We Lose John Wellington

1964 06 Balt7s ChampsJohn “Duke” Wellington, co-founder of the Columbia College RFC and of the Old Blue RFC, aged 81years, passed away on Tuesday, September 29, 2015, after a protracted period of convalescence from a series of debilitating strokes.

John was introduced to rugby in 1959 by classmate Bill Smith, both Columbia College Class of 1957. Billy, fresh out of the US Army and a writer at the NY Times, had learned of the game from a coworker and he and John bean to play this exciting game with the Westchester RFC. These two alumni soon discussed their intention to start a club at their alma mater.

 

In 1960, John, now at the Columbia University Placement Office and subsequently College Dean of Admissions, interviewed Patrick Moran (CC’63), a young Irish student over from County Mayo ,and the subject turned to rugby. They recruited incoming football captain Bill Campbell and these four became the founders of the CURFC.    All who know even the basics of the history of our OBRFC are aware that the club evolved directly in the Fall of 1963 from the great successes of this young Ivy League club on Morningside Heights on the Upper West Side. John and his three co-founders were joined by famed sportswriter Paul Zimmerman (CC’55) and Dick Donelli (CC’59), both of whom also joined the CURFC, to become the six co-founders of Old Blue.In short, but for the serendipitous confluence of these conversations and events – and the dreams and vision of John Wellington and his classmate Smith - no Old Blue RFC. He played wing for Columbia in their famed first rugby match in 7s  (February 25, 1961) at the old 94th Street Armory on Madison Avenue: they defeated overwhelming favorite Yale 3-0 (Yale had been the first undefeated Ivy football team in 37 years and were the last Ivy team to be ranked – AP#14).  John was the first President of the CCRFC, OB Captain (1965-66) and a member of the OB Hall of Fame (2003). 

He, from the outset, represented OB with distinction as a signatory incorporator of the Eastern Rugby Union (March 1, 1966) and served as Director of the ERU and Vice President of the ERU Mid- Atlantic region. He also was an OB delegate at the 1967 founding of the Metropolitan Rugby Union. John was also one of the three for life incorporators of the OB Rugby Foundation, and listed as its initial President in its application to the IRS for 501 (c)3 non-profit status. For all of his efforts for and devotion to Columbia rugby for over 50 years, the John ‘Duke’ Wellington Award is presented to that CURFC player ‘who most exemplifies the spirit of Columbia rugby’. He was a dominant force on the pitch of the legendary first generation of OBs of the ‘60s, including the famed 60s OB 7s sides who were undefeated in three NY 7s in four years (14 shutouts in 15 matches), the same original generation of OBs who established the tradition and style of play that defined the Old Blue RFC. He was a member of the OBRFC historic tour of the British Isles in 1966, where he received great acclaim from the British press for his fitness and ferocious defense and pursuit at flanker.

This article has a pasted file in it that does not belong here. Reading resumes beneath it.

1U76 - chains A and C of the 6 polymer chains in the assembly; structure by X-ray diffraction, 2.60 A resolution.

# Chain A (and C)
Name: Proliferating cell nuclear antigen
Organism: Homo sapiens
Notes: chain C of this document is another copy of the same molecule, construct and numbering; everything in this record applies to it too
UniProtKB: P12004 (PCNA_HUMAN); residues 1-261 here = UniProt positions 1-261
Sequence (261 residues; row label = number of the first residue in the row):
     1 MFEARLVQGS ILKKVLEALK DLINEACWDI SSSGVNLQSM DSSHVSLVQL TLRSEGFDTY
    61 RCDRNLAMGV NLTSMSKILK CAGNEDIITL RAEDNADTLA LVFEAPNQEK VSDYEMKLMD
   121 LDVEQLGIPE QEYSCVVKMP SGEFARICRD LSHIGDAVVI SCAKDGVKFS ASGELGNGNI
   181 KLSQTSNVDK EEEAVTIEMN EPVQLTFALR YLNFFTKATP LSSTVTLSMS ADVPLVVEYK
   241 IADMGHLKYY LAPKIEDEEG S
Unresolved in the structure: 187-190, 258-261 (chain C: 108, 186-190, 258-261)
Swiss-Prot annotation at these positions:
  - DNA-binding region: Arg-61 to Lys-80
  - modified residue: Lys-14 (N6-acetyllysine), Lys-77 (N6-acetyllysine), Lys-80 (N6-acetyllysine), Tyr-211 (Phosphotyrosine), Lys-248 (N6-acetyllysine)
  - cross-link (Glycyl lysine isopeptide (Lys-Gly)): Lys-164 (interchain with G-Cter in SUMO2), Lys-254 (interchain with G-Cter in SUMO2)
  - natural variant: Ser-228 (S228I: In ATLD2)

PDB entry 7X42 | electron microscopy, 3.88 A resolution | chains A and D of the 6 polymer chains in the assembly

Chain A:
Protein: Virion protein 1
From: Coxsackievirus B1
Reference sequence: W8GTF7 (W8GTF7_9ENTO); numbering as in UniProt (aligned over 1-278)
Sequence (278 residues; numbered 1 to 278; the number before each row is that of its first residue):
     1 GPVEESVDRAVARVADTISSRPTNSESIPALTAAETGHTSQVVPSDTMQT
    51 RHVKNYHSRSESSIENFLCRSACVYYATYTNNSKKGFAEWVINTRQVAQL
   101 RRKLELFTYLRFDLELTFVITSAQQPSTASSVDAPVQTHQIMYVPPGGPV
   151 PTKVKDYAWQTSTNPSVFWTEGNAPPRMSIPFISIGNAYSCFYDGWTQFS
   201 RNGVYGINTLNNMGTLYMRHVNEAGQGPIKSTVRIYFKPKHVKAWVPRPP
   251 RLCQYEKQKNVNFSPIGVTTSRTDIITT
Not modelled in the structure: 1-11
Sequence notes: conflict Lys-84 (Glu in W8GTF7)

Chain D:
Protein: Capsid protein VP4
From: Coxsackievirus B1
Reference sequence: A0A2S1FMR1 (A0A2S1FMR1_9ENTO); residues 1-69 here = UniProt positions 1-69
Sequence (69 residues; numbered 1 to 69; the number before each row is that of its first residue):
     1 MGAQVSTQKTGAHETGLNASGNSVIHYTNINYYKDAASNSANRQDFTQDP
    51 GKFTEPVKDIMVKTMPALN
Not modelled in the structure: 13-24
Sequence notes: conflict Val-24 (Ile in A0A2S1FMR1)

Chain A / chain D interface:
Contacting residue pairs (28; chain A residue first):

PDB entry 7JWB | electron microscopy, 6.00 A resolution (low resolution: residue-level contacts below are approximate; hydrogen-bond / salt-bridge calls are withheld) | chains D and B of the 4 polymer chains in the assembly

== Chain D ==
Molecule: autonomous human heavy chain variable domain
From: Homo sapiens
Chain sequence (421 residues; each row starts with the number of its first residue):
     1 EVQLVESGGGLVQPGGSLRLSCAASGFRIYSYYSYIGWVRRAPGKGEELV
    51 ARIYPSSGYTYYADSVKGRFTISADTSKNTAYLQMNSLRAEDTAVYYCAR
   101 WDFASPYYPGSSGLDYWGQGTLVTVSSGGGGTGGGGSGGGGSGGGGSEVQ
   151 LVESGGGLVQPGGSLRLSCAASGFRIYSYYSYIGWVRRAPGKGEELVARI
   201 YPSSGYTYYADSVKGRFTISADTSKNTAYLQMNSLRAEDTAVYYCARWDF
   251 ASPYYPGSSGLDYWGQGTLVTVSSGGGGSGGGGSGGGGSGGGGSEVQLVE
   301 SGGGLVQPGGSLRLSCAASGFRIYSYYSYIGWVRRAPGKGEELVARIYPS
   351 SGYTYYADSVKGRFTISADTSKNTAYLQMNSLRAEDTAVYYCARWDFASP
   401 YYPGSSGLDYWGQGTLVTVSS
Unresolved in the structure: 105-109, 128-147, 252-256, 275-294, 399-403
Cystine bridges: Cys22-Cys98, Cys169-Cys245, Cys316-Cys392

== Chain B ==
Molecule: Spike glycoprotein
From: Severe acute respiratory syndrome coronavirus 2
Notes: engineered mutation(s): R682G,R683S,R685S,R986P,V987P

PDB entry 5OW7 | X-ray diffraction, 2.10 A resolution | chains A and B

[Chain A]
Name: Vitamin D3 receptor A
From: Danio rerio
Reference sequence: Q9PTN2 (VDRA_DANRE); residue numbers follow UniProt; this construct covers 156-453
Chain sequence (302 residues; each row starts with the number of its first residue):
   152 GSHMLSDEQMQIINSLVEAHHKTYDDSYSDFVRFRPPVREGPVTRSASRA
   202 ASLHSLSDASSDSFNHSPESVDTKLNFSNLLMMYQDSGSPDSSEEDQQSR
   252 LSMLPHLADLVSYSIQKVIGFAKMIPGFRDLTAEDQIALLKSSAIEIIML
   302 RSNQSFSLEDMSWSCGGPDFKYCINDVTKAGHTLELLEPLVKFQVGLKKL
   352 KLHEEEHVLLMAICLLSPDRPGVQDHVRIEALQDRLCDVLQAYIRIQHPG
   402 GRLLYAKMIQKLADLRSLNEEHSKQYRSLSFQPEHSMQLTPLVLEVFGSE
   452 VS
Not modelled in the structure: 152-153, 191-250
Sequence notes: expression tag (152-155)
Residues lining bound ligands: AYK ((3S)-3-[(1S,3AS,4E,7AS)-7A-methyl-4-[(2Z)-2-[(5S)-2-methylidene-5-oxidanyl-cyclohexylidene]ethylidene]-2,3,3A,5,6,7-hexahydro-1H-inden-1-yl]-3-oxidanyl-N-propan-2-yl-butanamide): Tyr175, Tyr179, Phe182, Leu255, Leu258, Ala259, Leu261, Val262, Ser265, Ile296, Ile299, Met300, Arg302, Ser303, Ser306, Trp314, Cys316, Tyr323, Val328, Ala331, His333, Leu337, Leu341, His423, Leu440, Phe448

There were no US Eagles in his era, and consensus is that he would undoubtedly have been capped had there been a national team then. John, at age 37, played flanker, as one of eight OBs on a NY Met Union LAU side against the New Zealand All Blacks at the old Downing Stadium on Randall’s Island (October 21, 1972), a 9-41 loss that remains to this day as the closest result by any American side ever assembled.    As to his influence on the lives of so many of the rugby family that is Columbia and Old Blue, words cannot adequately express the depth of his undiminished enthusiasm, belief in, support, dedication and love. There is a much overworked definition of character as ‘what one does when nobody is looking’. But in John Wellington’s case he utterly honest to a fault. If anything, this assessment is an understatement. His sincerity was without question. One famed anecdote of the ’66 British tour when after a particularly vicious tackle, John was called to task by the referee. His teammates said, “don’t give him your right name, John!”’  But John dismissed the advice and replied icily to the official, “Wellington, sir, as in ‘Duke of’’.”

To me, he was a teammate, friend, confidante, and mentor; but so much more than that in truth. My memory of John is inextricably bound up with my Columbia experience. I believed completely that he cared about me, and that his concern was genuine.  Such was his authenticity. Authenticity. Another word that is grotesquely overused, to the point that the very word itself, in common usage is inauthentic on its face. But not when one spoke of John Wellington. And I assure you that there is a very long line of people generally, and in the OB family specifically, who will say the same thing and attest personally of stories that prove that fact.

I looked up to him in so many ways, for so many reasons. In my eyes as a young undergraduate he took on heroic proportions. And I have a ton of stories as to why he made such an impression upon me. All I can say is that I deeply admired John. And I loved the man. Another hole in the heart. - Rich Coppo October 1, 2015.

 

 
 

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